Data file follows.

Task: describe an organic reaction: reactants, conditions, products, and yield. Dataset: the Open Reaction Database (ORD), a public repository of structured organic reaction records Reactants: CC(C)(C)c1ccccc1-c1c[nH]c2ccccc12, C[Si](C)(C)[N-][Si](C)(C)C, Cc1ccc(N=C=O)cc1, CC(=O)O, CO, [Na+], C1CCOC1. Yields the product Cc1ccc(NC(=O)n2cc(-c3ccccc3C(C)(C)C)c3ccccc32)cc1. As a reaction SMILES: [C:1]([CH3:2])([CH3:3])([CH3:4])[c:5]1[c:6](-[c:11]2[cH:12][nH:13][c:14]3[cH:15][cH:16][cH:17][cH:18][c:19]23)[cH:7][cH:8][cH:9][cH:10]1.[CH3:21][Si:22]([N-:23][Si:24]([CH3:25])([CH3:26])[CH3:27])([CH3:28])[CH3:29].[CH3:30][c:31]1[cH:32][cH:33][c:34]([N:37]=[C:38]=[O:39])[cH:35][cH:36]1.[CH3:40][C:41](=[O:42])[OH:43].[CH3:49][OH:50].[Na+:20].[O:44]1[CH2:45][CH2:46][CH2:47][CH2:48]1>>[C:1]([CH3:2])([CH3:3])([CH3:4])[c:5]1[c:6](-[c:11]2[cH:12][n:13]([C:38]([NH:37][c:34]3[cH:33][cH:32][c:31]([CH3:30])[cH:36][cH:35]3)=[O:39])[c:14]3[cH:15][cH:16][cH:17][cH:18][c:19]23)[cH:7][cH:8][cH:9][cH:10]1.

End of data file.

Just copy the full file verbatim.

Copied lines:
Task: describe an organic reaction: reactants, conditions, products, and yield. Dataset: the Open Reaction Database (ORD), a public repository of structured organic reaction records Reactants: CC(C)(C)c1ccccc1-c1c[nH]c2ccccc12, C[Si](C)(C)[N-][Si](C)(C)C, Cc1ccc(N=C=O)cc1, CC(=O)O, CO, [Na+], C1CCOC1. Yields the product Cc1ccc(NC(=O)n2cc(-c3ccccc3C(C)(C)C)c3ccccc32)cc1. As a reaction SMILES: [C:1]([CH3:2])([CH3:3])([CH3:4])[c:5]1[c:6](-[c:11]2[cH:12][nH:13][c:14]3[cH:15][cH:16][cH:17][cH:18][c:19]23)[cH:7][cH:8][cH:9][cH:10]1.[CH3:21][Si:22]([N-:23][Si:24]([CH3:25])([CH3:26])[CH3:27])([CH3:28])[CH3:29].[CH3:30][c:31]1[cH:32][cH:33][c:34]([N:37]=[C:38]=[O:39])[cH:35][cH:36]1.[CH3:40][C:41](=[O:42])[OH:43].[CH3:49][OH:50].[Na+:20].[O:44]1[CH2:45][CH2:46][CH2:47][CH2:48]1>>[C:1]([CH3:2])([CH3:3])([CH3:4])[c:5]1[c:6](-[c:11]2[cH:12][n:13]([C:38]([NH:37][c:34]3[cH:33][cH:32][c:31]([CH3:30])[cH:36][cH:35]3)=[O:39])[c:14]3[cH:15][cH:16][cH:17][cH:18][c:19]23)[cH:7][cH:8][cH:9][cH:10]1.